TAMARISK/ARUNDO/ ERADICATION/CONTROL PROJECT

The Mojave Desert RCD is continuing their invasive plant removal/retreatment program with the focus remaining on retreatments in the Mojave River. Over the years the Tamarisk Beetle (Diorhabda) has been slowly migrating its way along the Colorado River and can now be found across the California border and along the Mojave River. Due to the migration of this little beetle the District decided in the fall of 2019 to not treat the usual places and give the beetle a chance to proliferate. Retreatment at Camp Cady in Newberry Springs was paused again this year as well to allow the tamarisk beetle to settle and proliferate.

 

With bio-fund trust funding through MWA the District has enlisted the services of Dr. Tom Dudley with Restoration Science LLC in Santa Barbara, to monitor the Saltcedar Biological control for the Mojave Basin. In August and November of 2020 and again in early June of 2021 Dr. Dudley and his team surveyed the Mojave Basin for Diorhabda (tamarisk beetle) along the Mojave Riverbed. There has been extensive dispersal and establishment of the beetle in 2020 and the beginning of 2021. Beetles have been found to exist at Camp Cady in Newberry Springs and along the I-40 half-way between Newberry Springs and the Lava flows. Next generation beetles were in large numbers in the tamarisk at the Marine Corps depot in Barstow and have survived the winter along the riverbed in Hinkley and Oro Grande. Due to the dry season the tamarisk beetle was not out in force by the end of June 2021, but signs were still visible of successful overwintering. According to Dr. Dudley the dry season will only delay the full force of the beetle until later in the summer. The District will follow the progress of the beetle and monitor the various tamarisk spots where they show the most sign.The Diorhabda doesn’t kill the tamarisk plant but puts it in a suppressed state where it will not produce seed and thereby cannot spread. The hope is while the tamarisk plants are in this suppressed state native vegetation will rehabilitate the areas along the riverbed, using less water and providing habitat for native endangered wildlife.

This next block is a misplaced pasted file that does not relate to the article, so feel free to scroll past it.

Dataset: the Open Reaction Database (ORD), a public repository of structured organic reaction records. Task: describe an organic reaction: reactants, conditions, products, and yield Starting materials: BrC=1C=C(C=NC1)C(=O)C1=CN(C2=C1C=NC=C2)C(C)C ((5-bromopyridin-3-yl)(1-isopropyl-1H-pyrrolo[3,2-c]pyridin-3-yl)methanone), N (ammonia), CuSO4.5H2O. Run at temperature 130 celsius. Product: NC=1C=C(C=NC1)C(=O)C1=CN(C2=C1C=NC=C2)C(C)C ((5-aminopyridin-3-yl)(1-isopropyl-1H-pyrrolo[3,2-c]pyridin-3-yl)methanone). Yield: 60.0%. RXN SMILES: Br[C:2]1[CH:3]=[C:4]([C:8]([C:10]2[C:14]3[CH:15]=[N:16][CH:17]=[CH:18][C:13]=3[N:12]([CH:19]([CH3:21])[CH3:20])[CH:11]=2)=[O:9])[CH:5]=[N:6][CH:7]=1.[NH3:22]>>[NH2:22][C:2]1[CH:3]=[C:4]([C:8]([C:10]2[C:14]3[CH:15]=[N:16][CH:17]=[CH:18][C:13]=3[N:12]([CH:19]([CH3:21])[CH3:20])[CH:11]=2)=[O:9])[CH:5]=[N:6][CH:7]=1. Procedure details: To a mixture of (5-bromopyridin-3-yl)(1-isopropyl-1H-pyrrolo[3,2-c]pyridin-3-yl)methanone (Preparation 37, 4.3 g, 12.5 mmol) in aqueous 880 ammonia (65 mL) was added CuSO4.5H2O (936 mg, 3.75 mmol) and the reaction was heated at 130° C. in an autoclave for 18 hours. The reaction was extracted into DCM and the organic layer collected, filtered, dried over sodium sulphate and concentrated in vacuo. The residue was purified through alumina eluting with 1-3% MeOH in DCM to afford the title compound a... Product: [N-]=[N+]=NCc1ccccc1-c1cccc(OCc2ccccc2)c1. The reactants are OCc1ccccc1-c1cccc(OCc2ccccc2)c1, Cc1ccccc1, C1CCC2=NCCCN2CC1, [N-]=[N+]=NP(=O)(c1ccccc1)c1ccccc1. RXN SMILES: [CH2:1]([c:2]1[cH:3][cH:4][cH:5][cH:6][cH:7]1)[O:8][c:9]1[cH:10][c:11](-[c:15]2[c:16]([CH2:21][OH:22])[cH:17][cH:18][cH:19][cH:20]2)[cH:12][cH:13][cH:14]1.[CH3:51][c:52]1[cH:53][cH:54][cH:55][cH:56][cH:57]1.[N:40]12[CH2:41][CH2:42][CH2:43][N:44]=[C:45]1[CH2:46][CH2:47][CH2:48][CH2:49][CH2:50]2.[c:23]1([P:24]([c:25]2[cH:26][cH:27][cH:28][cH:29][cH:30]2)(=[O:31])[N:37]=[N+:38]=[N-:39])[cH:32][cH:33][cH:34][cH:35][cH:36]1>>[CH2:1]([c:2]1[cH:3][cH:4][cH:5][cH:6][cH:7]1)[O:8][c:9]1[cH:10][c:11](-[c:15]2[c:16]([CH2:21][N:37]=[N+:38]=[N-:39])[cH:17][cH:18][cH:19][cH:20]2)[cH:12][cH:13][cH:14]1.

The District began control of these invasive plants during 2008 and has currently treated the majority of infested acreage from south of the Mojave Forks Dam to ½ mile east of the Barstow Marine Base. Parcels of non-consenting landowners and critical erosion areas have 3been avoided. To date, a total of 2,310 “weed” acres of a total of 10,000 assessed acres of these invasive species have been removed/controlled.Chemical retreatments will be on-going in areas where the beetle is not established to make sure all weeds stay eradicated, and any new sprouts are treated before they go to seed. However, if the tamarisk beetle continues to proliferate within the salt cedar in the Mojave River, the need for chemical treatment may not be as necessary.Initial funding for removal efforts was provided by a USDA NRCS earmark of funds to the Mojave Water Agency, the Mojave River Basin Adjudication’s Biological Resources Trust Fund, State Proposition 50, and direct funding from the Mojave Water Agency.

 

Benefits of this program are:

  1. Implement the Mojave Basin Area Judgment (improve riparian habitats, maintain ground/surface water saturation at root zone, increase downstream flows).

  2. Reduce evapotranspiration of ground and surface waters (water conservation).

  3. Reduce salt deposits in the riverbed (water quality).

  4. Reduce wildfire potential.

  5. Keep channels open – reduce debris damming and severity of flooding.